In the New Testament, Jesus called 12 Apostles to serve with Him in ministering His gospel. After the death of Judas Iscariot, there were only 11 Apostles, yet even after the time of Jesus, the remaining Apostles were inspired to choose a replacement for Judas, and so they chose Matthias. We can see Jesus Christ did not intend for the Apostles to be around for just His time on earth, but rather, to continue to lead and guide His church even after he had departed. Apostles lead and guide the Church, give us instructions, clarify doctrine, proclaim the gospel, and personally testify of the divinity and reality of Jesus Christ. Christ's original church was led by 12 Apostles after he left, and as the modern-day continuation of that church, we continue to be guided by 12 Apostles. Show more Show less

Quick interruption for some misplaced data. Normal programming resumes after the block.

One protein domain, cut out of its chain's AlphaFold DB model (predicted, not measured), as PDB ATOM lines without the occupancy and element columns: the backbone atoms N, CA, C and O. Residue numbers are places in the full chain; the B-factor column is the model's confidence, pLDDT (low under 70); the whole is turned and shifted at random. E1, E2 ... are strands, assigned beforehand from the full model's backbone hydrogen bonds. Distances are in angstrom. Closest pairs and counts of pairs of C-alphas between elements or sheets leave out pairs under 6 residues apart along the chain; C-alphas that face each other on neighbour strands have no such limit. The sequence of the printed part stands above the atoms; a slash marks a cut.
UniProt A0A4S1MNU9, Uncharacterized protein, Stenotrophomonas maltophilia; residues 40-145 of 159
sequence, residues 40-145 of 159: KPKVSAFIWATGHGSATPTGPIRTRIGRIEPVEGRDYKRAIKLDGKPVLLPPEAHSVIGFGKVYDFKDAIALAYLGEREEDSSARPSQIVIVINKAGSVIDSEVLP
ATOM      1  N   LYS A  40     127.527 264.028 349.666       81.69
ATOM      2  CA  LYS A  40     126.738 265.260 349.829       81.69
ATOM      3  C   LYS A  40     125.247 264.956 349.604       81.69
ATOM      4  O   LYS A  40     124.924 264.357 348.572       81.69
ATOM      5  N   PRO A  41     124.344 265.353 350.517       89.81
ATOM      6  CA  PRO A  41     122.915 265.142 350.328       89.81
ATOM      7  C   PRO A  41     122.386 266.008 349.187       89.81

Who wrote the Book of Mormon?

Jonathan Walther
The Book of Mormon is a compilation of the history, writings, revelations, and testimonies of a group of people who lived on the American continent around the time period that Jesus Christ lived. Mormon was the person who under instruction from God, collected and abridged the records of his people. The book contains some of his teachings as well as from many other prophets and record-keepers. The book's entire purpose is to testify that Jesus Christ is the Savior of mankind. God showed the record to a young man named Joseph Smith in the early 19th century, who was then able to translate it with the divine assistance and then published it in 1830. The Book of Mormon complements and clarifies what is taught in the Holy Bible. The Book of Mormon is full of very powerful truths and spiritual guidance. It ends with a promise that if you read and sincerely pray about the Book of Mormon, you can know for yourself whether or not it is true. Show more Show less